Although there are increasing calls for scientists and engineers to participate in public engagement activities, little is known about the efficacy of these efforts. Science festivals, and in particular science festival expos, have emerged as popular opportunities for practicing scientists and engineers to engage in education outreach and engagement with public audiences. Fortunately the EvalFest community has collected extensive survey data from science festival expo attendees. In the article “Does the messenger matter? Studying the impacts of scientists and engineers interacting with public audiences at science festival events”, we report on a partial proportional odds analysis we conducted on nearly 5,500 surveys collected from attendees at 14 science expos around the United States.

In general, attendees had overwhelmingly positive experiences at science festival expos. However, 55% of attendees who interacted with scientists/engineers assigned the highest possible overall rating to the festivals they attended compared to 36% of attendees who indicated that they did not interact with a scientist/engineer. This trend was consistent with female attendees and underrepresented minorities (URM). 92% of attendees either agreed or strongly agreed with the statement: “I had fun at this event.” Interacting with a scientist/engineer was associated with a 21% increase in the probability that an attendee would strongly agree with this statement. For female attendees, the interaction was associated with a 23% increase in the probability of a strongly agree rating.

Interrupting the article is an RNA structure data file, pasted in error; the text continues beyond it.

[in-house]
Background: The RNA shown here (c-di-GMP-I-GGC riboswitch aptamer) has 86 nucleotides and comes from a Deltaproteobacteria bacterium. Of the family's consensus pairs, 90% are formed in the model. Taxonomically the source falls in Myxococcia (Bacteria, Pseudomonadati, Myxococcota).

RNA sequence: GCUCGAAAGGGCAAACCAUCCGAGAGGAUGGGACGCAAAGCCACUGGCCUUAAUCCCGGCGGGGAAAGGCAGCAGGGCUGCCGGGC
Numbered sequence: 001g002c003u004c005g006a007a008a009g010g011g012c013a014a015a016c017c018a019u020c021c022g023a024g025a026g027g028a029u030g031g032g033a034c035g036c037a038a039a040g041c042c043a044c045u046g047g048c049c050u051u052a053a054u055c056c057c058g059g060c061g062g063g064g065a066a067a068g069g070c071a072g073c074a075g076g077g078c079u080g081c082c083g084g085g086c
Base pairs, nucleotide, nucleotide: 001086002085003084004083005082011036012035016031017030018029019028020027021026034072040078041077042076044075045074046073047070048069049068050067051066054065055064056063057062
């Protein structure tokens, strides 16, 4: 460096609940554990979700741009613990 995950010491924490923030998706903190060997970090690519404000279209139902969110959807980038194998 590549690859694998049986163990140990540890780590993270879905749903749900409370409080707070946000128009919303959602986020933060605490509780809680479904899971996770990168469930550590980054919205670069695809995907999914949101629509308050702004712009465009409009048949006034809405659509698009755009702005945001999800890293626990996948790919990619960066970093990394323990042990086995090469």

In total, 80% of attendees either agreed or strongly agreed with the statement: “I felt inspired by something I did in STEM.” Attendees who interacted with a scientist/engineer were about twice as likely to strongly agree than those who reported that they had no such interaction. This overall trend was consistent among female and underrepresented minority subgroups. In addition, attendees who interacted with a scientist were 2.18 times more likely to answer “yes” to the binary yes/no statement: “I am more aware of how STEM is a part of my everyday life.”

The results from this analysis of EvalFest survey data highlight the importance of bringing practicing scientists and engineers to public science events. When members of the public are able to interact with scientists and engineers, their self-perceptions of overall expo ratings, how much they are learning, how much they feel inspired, and how much fun they are having become significantly more favorable. Members of the public are also more likely to attest to increased awareness of STEM careers after interacting with a scientist/engineer. These results underline the need to train STEM professionals in effective public outreach and science communication. Further research on public-scientist/engineer interactions is needed to inform effective communication training. While this study collected demographic data only on attendees of science expos, future research may analyze the effect of scientists’ own racial and gender identities on public-scientist interactions.

Todd Boyette, PhD is the Director of the Morehead Planetarium and Science Center and Adjunct Professor of Education at the University of North Carolina at Chapel Hill. He currently serves as a Principal Investigator of EvalFest.

Ross Ramsey is a doctoral student in Learning Sciences and Psychological Studies at the University of North Carolina at Chapel Hill. He currently works as a graduate research assistant for the North Carolina Science Festival.

Image courtesy of the Bay Area Science Festival. Learn more here.